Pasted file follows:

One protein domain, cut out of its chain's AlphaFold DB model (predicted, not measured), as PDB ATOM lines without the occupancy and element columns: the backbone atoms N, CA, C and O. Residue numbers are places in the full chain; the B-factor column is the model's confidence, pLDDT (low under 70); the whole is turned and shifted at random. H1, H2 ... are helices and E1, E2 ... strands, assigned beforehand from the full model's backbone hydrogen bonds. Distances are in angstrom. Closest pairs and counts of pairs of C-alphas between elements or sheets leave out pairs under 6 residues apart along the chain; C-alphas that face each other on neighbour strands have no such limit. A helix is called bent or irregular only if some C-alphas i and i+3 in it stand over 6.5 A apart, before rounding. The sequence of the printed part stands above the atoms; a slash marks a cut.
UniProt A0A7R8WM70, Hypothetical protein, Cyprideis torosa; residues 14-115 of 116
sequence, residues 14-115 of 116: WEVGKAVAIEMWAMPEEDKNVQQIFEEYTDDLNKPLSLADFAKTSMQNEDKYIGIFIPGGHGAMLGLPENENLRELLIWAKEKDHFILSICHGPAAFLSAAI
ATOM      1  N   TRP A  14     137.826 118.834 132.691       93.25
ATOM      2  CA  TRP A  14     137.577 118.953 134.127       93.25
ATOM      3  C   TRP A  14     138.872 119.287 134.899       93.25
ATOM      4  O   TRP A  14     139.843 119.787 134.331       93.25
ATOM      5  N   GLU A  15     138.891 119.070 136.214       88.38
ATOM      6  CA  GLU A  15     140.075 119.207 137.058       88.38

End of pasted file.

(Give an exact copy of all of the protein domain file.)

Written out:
One protein domain, cut out of its chain's AlphaFold DB model (predicted, not measured), as PDB ATOM lines without the occupancy and element columns: the backbone atoms N, CA, C and O. Residue numbers are places in the full chain; the B-factor column is the model's confidence, pLDDT (low under 70); the whole is turned and shifted at random. H1, H2 ... are helices and E1, E2 ... strands, assigned beforehand from the full model's backbone hydrogen bonds. Distances are in angstrom. Closest pairs and counts of pairs of C-alphas between elements or sheets leave out pairs under 6 residues apart along the chain; C-alphas that face each other on neighbour strands have no such limit. A helix is called bent or irregular only if some C-alphas i and i+3 in it stand over 6.5 A apart, before rounding. The sequence of the printed part stands above the atoms; a slash marks a cut.
UniProt A0A7R8WM70, Hypothetical protein, Cyprideis torosa; residues 14-115 of 116
sequence, residues 14-115 of 116: WEVGKAVAIEMWAMPEEDKNVQQIFEEYTDDLNKPLSLADFAKTSMQNEDKYIGIFIPGGHGAMLGLPENENLRELLIWAKEKDHFILSICHGPAAFLSAAI
ATOM      1  N   TRP A  14     137.826 118.834 132.691       93.25
ATOM      2  CA  TRP A  14     137.577 118.953 134.127       93.25
ATOM      3  C   TRP A  14     138.872 119.287 134.899       93.25
ATOM      4  O   TRP A  14     139.843 119.787 134.331       93.25
ATOM      5  N   GLU A  15     138.891 119.070 136.214       88.38
ATOM      6  CA  GLU A  15     140.075 119.207 137.058       88.38